The following is the letter from the chair that appeared in the Spring 2009 edition of Psychology Now
Letter from the Chair
Everywhere you look there are signs of economic downturn. You may have friends or relatives who were laid off or perhaps you have been "downsized" yourself. People are losing their homes. Local businesses are shutting their doors. Major national chains are going under. Many people have lost any discretionary income and those fortunate enough to have money to spend are being cautious.
You may have heard that Wyoming is one of just four states that are not currently operating in a deficit. In many ways, Wyoming has been protected from the economic downturn. Lenders in our state did not jump on the cheap mortgage bandwagon, so we are not experiencing the wave of foreclosures that is sweeping the nation. Our employment levels remain relatively high due in large part to the mining and extraction industries. Workers are moving in from around the country to take jobs here.
Unfortunately there are signs that Wyoming may be headed for rocky times ahead. Historically, our "boom and bust" economy has been resilient during the early phases of national recessions, but slides down later and remains down longer than other states. The governor and state legislators are beginning to worry that the state may once again be on this path. Natural gas prices have plummeted and oil prices are down from their highs last summer. This is great news for us individually as we pay home heating bills and fill up at the gas pump, but these commodities fund the State of Wyoming and the State funds the University of Wyoming.
In light of these early warning signs of reduced income in state revenues, the Governor has asked the University of Wyoming to prepare a budget with 5% cuts and another budget with 10% cuts. It's not entirely clear what these cuts will mean to the Department of Psychology. First and foremost, we know that we will not be able to hire new faculty in the foreseeable future, leaving us short-handed for covering our teaching needs. Also, like many of you, our investment accounts have taken a nose-dive in the stock market. Although we are pleased that we are able to fund our first Pasewark Scholar this semester, we do not know when we will have enough money in this account to fund another graduate student with this award.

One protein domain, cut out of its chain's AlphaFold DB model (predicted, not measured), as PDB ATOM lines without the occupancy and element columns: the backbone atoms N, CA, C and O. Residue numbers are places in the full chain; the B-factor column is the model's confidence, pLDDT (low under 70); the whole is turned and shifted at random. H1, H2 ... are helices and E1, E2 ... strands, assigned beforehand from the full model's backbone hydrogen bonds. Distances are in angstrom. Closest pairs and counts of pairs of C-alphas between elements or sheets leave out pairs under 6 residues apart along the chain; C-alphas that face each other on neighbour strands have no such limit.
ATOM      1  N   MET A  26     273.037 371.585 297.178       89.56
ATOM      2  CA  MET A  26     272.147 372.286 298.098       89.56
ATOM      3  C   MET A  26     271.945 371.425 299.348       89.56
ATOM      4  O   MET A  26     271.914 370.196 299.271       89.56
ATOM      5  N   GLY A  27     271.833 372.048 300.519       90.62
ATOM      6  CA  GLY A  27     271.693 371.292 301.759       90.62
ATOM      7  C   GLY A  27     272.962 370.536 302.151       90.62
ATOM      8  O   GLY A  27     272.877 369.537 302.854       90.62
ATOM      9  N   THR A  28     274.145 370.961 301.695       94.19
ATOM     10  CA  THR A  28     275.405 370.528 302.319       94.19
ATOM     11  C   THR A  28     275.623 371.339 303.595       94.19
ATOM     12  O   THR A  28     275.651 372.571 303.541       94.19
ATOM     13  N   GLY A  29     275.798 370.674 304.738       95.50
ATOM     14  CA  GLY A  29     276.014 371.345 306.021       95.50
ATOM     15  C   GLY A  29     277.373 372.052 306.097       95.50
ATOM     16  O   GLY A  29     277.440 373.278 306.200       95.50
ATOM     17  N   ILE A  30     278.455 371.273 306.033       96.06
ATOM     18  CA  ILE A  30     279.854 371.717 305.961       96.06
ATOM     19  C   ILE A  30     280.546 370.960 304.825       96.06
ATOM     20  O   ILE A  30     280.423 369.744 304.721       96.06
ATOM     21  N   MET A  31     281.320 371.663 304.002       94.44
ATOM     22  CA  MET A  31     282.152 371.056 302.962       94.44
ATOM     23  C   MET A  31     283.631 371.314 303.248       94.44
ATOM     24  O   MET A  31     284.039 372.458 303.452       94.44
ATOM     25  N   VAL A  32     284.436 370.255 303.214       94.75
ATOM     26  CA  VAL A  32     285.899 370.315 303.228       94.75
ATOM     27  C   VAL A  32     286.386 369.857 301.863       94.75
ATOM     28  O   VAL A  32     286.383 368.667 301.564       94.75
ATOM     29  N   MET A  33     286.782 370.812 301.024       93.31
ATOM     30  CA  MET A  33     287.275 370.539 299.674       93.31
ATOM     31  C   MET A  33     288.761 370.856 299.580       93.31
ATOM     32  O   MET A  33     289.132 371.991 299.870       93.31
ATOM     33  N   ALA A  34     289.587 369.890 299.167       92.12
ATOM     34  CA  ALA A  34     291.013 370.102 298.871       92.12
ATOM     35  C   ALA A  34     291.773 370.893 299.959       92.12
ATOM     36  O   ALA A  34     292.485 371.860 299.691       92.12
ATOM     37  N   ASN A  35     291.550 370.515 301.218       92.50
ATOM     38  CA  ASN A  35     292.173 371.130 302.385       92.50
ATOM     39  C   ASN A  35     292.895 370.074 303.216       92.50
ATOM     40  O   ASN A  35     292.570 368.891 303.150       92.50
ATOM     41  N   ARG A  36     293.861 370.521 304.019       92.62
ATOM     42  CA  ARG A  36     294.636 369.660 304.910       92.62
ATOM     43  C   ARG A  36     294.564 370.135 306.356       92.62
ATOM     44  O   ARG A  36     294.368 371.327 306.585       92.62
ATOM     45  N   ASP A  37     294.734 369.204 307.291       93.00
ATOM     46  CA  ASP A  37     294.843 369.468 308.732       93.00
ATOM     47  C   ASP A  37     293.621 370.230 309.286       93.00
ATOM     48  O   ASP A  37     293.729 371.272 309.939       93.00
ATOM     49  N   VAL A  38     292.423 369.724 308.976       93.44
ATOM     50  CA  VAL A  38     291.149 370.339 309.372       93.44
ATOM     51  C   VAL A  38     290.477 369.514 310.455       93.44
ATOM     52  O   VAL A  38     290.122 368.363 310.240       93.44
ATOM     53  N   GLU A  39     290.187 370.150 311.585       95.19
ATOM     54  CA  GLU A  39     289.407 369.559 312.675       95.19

So here is what I am requesting. If you or your family are suffering foreclosure, job loss, are worried about an impending lay off, or are having difficulty making ends meet, please skip your annual contribution to the Psychology Department or the University of Wyoming. And please know that our thoughts will be with you during these difficult times. But if you are riding out this recession in pretty good shape, consider making a contribution to the Department of Psychology. Your contributions allow us to upgrade technology in our classrooms, fund our graduation ceremony and reception, and provide scholarship awards to outstanding students.
As always, we want to hear your news so that we can pass it along. Perhaps you got a new job, got married, or had a child. Your professors, classmates and friends w1ould love to hear about the exciting developments in your life. You can send your updates to us at email@example.com.
Dr. Carolyn Pepper
Professor and Chair